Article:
Wednesday, 16 March 2011


Not before time, it appears that the IRB are in the final stages of putting together a "robust" set of guidelines to tackle the ever increasing problem of on-field concussion.

That’s all very well, but I understand that a concussion protocol already exists whereby a player who has suffered concussion is not allowed to play or train for a minimum of three weeks unless declared fit to play after appropriate assessment by a "properly qualified and recognised neurological specialist".

All of which begs the question of why Eoin Reddan and Kelly Brown, both knocked completely sparko last weekend, have been selected to play for Ireland and Scotland respectively on Saturday.

I’ve been concussed on more than one occasion, and there’s no way anyone (recognised neurological specialist or not) can be sure these guys are ready to play again within a week.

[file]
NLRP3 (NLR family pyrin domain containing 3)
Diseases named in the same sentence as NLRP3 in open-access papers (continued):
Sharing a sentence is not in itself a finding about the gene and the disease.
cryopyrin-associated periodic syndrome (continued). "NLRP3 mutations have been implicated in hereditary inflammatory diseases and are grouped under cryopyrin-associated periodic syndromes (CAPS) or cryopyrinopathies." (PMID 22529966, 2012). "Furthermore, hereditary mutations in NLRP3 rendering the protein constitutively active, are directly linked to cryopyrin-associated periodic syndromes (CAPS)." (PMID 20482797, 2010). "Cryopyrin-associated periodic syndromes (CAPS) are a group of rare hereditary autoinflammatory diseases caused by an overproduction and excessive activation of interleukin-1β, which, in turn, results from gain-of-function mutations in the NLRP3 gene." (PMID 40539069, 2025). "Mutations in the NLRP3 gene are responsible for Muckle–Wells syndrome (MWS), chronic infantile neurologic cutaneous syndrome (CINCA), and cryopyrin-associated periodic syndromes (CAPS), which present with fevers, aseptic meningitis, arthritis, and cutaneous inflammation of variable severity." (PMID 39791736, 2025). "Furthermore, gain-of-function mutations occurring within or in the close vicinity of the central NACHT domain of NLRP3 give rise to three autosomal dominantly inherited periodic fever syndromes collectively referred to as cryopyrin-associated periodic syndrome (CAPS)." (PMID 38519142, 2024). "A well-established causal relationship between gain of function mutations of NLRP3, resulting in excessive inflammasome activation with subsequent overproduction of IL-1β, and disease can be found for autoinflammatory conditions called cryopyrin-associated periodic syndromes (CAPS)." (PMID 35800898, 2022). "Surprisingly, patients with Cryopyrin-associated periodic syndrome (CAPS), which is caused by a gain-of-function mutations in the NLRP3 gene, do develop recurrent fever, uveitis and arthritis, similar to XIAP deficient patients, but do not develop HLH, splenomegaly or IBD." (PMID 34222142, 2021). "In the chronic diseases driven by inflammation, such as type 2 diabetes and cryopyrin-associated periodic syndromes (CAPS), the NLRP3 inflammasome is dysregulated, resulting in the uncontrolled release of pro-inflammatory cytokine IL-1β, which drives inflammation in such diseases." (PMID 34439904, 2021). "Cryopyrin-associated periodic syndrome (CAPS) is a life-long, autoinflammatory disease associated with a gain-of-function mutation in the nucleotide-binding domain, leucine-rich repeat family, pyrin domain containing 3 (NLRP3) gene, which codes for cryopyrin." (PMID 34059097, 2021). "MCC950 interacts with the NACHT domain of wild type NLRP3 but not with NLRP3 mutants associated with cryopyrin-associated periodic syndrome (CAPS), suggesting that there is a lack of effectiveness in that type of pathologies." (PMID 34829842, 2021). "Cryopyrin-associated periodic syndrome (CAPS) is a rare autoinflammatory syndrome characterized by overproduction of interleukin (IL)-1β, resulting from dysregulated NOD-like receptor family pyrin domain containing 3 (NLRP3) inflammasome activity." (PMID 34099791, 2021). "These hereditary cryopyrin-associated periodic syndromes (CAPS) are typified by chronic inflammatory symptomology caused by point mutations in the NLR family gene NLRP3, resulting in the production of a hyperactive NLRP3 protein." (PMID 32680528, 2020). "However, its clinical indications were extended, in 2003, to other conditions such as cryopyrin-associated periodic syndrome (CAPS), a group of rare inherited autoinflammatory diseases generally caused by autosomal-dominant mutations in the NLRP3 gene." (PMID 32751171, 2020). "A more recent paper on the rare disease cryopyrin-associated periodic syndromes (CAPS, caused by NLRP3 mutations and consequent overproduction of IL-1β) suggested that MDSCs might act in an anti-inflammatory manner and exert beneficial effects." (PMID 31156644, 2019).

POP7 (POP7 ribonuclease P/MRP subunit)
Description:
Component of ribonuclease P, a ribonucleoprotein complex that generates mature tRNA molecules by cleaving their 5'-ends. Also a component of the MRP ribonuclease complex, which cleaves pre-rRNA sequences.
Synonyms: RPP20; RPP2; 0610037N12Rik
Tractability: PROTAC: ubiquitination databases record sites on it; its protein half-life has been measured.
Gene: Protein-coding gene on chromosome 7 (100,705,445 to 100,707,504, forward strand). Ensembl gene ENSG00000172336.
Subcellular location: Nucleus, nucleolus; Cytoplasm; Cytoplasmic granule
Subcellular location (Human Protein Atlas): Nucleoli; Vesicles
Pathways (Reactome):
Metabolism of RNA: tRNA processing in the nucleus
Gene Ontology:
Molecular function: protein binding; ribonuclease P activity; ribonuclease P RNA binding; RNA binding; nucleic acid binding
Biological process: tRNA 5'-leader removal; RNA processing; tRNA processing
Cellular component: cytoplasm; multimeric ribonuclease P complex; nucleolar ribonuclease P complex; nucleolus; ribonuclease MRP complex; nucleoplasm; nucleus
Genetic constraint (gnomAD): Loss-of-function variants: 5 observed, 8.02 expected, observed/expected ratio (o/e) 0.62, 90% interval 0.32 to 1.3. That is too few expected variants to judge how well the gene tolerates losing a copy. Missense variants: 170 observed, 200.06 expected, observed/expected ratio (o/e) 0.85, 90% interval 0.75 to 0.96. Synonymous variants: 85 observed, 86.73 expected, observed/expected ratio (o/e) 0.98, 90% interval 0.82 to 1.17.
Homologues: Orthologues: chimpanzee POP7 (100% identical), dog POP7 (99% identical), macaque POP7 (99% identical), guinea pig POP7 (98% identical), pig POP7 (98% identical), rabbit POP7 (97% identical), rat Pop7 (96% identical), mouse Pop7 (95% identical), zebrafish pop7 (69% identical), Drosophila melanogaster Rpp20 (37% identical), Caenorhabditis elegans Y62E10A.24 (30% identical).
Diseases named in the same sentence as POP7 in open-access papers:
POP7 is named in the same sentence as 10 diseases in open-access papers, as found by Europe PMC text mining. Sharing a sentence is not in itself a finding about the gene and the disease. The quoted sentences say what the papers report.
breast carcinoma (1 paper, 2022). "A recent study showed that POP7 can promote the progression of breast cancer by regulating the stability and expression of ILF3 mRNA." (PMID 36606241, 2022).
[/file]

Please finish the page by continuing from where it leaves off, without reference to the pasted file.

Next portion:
Steve Munford said...

This was the first thing I thought on hearing the news. I thought that a concussion was 3 weeks minumum and medical teams are usually more cautious when it comes to professional athletes.

Charlie said...

So both players had a brain MRI scan and were declared fit to play after appropriate assessment by a neurological consultant. I don't see what the issue is.

A scan showing swelling, damage or an area of bleeding would mean the consultant would not allow them to play. Presumably this was not the case with either Eoin Reddan or Kelly Brown.

It's just that players at lower levels of the game don't normally have access to this level of medical care which is why they typically wait 3 weeks.